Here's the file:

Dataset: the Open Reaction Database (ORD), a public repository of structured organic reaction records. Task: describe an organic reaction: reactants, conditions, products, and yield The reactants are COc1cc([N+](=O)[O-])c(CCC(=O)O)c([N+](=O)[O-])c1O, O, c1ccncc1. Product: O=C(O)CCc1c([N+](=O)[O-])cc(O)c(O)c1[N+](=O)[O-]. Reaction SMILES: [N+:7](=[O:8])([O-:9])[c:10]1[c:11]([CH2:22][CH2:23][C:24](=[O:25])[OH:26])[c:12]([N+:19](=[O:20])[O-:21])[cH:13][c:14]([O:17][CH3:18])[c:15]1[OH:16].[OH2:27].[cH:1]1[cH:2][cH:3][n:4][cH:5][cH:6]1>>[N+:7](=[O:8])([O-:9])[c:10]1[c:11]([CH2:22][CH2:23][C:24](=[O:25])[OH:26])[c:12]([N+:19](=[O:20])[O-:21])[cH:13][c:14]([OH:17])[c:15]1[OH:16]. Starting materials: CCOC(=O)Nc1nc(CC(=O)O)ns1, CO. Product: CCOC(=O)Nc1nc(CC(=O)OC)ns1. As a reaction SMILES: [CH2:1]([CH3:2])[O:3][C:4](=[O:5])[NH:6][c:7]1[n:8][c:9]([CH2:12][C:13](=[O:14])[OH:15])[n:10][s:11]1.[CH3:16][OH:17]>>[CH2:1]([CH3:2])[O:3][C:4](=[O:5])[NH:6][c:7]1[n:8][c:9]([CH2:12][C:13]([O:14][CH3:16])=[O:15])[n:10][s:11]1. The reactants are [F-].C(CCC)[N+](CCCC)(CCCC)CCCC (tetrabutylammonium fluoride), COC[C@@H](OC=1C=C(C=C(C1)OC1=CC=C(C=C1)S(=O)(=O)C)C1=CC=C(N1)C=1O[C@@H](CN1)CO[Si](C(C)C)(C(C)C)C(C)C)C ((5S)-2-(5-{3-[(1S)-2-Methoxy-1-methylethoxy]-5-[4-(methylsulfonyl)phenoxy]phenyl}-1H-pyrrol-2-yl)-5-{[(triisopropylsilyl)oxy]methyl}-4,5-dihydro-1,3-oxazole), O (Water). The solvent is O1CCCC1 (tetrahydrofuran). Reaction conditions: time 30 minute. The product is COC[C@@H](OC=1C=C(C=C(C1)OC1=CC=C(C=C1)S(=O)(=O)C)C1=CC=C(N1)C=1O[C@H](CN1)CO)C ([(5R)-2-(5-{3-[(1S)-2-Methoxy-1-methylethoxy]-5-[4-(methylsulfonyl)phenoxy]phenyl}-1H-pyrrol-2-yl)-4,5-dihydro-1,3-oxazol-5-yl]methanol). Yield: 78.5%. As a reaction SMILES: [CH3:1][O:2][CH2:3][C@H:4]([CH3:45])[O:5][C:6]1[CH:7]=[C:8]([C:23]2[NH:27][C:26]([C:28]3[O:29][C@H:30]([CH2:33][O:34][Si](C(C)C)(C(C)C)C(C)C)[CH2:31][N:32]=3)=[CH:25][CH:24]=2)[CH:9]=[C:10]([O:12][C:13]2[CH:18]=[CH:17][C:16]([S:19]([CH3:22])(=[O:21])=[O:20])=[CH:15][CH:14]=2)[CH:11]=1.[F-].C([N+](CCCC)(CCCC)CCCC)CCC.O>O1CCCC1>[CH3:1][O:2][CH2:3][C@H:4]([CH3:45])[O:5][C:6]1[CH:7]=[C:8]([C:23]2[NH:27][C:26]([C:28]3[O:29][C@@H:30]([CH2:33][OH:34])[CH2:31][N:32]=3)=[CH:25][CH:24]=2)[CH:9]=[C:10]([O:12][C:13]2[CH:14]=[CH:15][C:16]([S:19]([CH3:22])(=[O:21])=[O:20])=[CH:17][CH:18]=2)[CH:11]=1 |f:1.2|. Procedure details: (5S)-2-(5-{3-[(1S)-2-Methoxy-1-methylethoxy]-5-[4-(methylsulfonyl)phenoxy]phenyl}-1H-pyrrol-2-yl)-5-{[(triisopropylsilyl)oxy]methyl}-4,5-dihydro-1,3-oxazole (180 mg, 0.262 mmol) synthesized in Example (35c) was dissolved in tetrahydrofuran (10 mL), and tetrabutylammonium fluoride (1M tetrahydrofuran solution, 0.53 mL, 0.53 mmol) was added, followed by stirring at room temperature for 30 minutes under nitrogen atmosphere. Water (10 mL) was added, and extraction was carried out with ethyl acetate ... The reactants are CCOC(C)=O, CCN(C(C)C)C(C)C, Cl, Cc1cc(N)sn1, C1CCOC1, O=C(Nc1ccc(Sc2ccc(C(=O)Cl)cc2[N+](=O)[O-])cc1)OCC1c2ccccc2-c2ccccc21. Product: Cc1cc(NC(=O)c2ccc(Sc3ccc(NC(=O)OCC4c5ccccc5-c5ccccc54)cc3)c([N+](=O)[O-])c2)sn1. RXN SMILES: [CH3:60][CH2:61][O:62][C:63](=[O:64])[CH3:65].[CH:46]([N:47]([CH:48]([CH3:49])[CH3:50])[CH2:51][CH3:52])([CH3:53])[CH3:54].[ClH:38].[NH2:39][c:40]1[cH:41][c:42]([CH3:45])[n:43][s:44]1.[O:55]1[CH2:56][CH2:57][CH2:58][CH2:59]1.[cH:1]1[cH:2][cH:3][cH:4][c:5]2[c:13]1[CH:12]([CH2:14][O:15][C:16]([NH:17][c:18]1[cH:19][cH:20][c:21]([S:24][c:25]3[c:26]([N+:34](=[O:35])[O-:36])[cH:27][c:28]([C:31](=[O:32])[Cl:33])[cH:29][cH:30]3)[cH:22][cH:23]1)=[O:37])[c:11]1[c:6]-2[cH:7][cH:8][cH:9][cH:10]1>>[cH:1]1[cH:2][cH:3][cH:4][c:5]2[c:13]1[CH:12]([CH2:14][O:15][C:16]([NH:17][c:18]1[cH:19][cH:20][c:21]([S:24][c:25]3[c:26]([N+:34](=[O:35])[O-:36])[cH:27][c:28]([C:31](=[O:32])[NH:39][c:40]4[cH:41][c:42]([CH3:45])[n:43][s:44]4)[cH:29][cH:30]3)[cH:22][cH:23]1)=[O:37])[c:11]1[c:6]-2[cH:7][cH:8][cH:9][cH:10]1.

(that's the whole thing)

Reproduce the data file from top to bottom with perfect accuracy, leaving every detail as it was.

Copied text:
Dataset: the Open Reaction Database (ORD), a public repository of structured organic reaction records. Task: describe an organic reaction: reactants, conditions, products, and yield The reactants are COc1cc([N+](=O)[O-])c(CCC(=O)O)c([N+](=O)[O-])c1O, O, c1ccncc1. Product: O=C(O)CCc1c([N+](=O)[O-])cc(O)c(O)c1[N+](=O)[O-]. Reaction SMILES: [N+:7](=[O:8])([O-:9])[c:10]1[c:11]([CH2:22][CH2:23][C:24](=[O:25])[OH:26])[c:12]([N+:19](=[O:20])[O-:21])[cH:13][c:14]([O:17][CH3:18])[c:15]1[OH:16].[OH2:27].[cH:1]1[cH:2][cH:3][n:4][cH:5][cH:6]1>>[N+:7](=[O:8])([O-:9])[c:10]1[c:11]([CH2:22][CH2:23][C:24](=[O:25])[OH:26])[c:12]([N+:19](=[O:20])[O-:21])[cH:13][c:14]([OH:17])[c:15]1[OH:16]. Starting materials: CCOC(=O)Nc1nc(CC(=O)O)ns1, CO. Product: CCOC(=O)Nc1nc(CC(=O)OC)ns1. As a reaction SMILES: [CH2:1]([CH3:2])[O:3][C:4](=[O:5])[NH:6][c:7]1[n:8][c:9]([CH2:12][C:13](=[O:14])[OH:15])[n:10][s:11]1.[CH3:16][OH:17]>>[CH2:1]([CH3:2])[O:3][C:4](=[O:5])[NH:6][c:7]1[n:8][c:9]([CH2:12][C:13]([O:14][CH3:16])=[O:15])[n:10][s:11]1. The reactants are [F-].C(CCC)[N+](CCCC)(CCCC)CCCC (tetrabutylammonium fluoride), COC[C@@H](OC=1C=C(C=C(C1)OC1=CC=C(C=C1)S(=O)(=O)C)C1=CC=C(N1)C=1O[C@@H](CN1)CO[Si](C(C)C)(C(C)C)C(C)C)C ((5S)-2-(5-{3-[(1S)-2-Methoxy-1-methylethoxy]-5-[4-(methylsulfonyl)phenoxy]phenyl}-1H-pyrrol-2-yl)-5-{[(triisopropylsilyl)oxy]methyl}-4,5-dihydro-1,3-oxazole), O (Water). The solvent is O1CCCC1 (tetrahydrofuran). Reaction conditions: time 30 minute. The product is COC[C@@H](OC=1C=C(C=C(C1)OC1=CC=C(C=C1)S(=O)(=O)C)C1=CC=C(N1)C=1O[C@H](CN1)CO)C ([(5R)-2-(5-{3-[(1S)-2-Methoxy-1-methylethoxy]-5-[4-(methylsulfonyl)phenoxy]phenyl}-1H-pyrrol-2-yl)-4,5-dihydro-1,3-oxazol-5-yl]methanol). Yield: 78.5%. As a reaction SMILES: [CH3:1][O:2][CH2:3][C@H:4]([CH3:45])[O:5][C:6]1[CH:7]=[C:8]([C:23]2[NH:27][C:26]([C:28]3[O:29][C@H:30]([CH2:33][O:34][Si](C(C)C)(C(C)C)C(C)C)[CH2:31][N:32]=3)=[CH:25][CH:24]=2)[CH:9]=[C:10]([O:12][C:13]2[CH:18]=[CH:17][C:16]([S:19]([CH3:22])(=[O:21])=[O:20])=[CH:15][CH:14]=2)[CH:11]=1.[F-].C([N+](CCCC)(CCCC)CCCC)CCC.O>O1CCCC1>[CH3:1][O:2][CH2:3][C@H:4]([CH3:45])[O:5][C:6]1[CH:7]=[C:8]([C:23]2[NH:27][C:26]([C:28]3[O:29][C@@H:30]([CH2:33][OH:34])[CH2:31][N:32]=3)=[CH:25][CH:24]=2)[CH:9]=[C:10]([O:12][C:13]2[CH:14]=[CH:15][C:16]([S:19]([CH3:22])(=[O:21])=[O:20])=[CH:17][CH:18]=2)[CH:11]=1 |f:1.2|. Procedure details: (5S)-2-(5-{3-[(1S)-2-Methoxy-1-methylethoxy]-5-[4-(methylsulfonyl)phenoxy]phenyl}-1H-pyrrol-2-yl)-5-{[(triisopropylsilyl)oxy]methyl}-4,5-dihydro-1,3-oxazole (180 mg, 0.262 mmol) synthesized in Example (35c) was dissolved in tetrahydrofuran (10 mL), and tetrabutylammonium fluoride (1M tetrahydrofuran solution, 0.53 mL, 0.53 mmol) was added, followed by stirring at room temperature for 30 minutes under nitrogen atmosphere. Water (10 mL) was added, and extraction was carried out with ethyl acetate ... The reactants are CCOC(C)=O, CCN(C(C)C)C(C)C, Cl, Cc1cc(N)sn1, C1CCOC1, O=C(Nc1ccc(Sc2ccc(C(=O)Cl)cc2[N+](=O)[O-])cc1)OCC1c2ccccc2-c2ccccc21. Product: Cc1cc(NC(=O)c2ccc(Sc3ccc(NC(=O)OCC4c5ccccc5-c5ccccc54)cc3)c([N+](=O)[O-])c2)sn1. RXN SMILES: [CH3:60][CH2:61][O:62][C:63](=[O:64])[CH3:65].[CH:46]([N:47]([CH:48]([CH3:49])[CH3:50])[CH2:51][CH3:52])([CH3:53])[CH3:54].[ClH:38].[NH2:39][c:40]1[cH:41][c:42]([CH3:45])[n:43][s:44]1.[O:55]1[CH2:56][CH2:57][CH2:58][CH2:59]1.[cH:1]1[cH:2][cH:3][cH:4][c:5]2[c:13]1[CH:12]([CH2:14][O:15][C:16]([NH:17][c:18]1[cH:19][cH:20][c:21]([S:24][c:25]3[c:26]([N+:34](=[O:35])[O-:36])[cH:27][c:28]([C:31](=[O:32])[Cl:33])[cH:29][cH:30]3)[cH:22][cH:23]1)=[O:37])[c:11]1[c:6]-2[cH:7][cH:8][cH:9][cH:10]1>>[cH:1]1[cH:2][cH:3][cH:4][c:5]2[c:13]1[CH:12]([CH2:14][O:15][C:16]([NH:17][c:18]1[cH:19][cH:20][c:21]([S:24][c:25]3[c:26]([N+:34](=[O:35])[O-:36])[cH:27][c:28]([C:31](=[O:32])[NH:39][c:40]4[cH:41][c:42]([CH3:45])[n:43][s:44]4)[cH:29][cH:30]3)[cH:22][cH:23]1)=[O:37])[c:11]1[c:6]-2[cH:7][cH:8][cH:9][cH:10]1.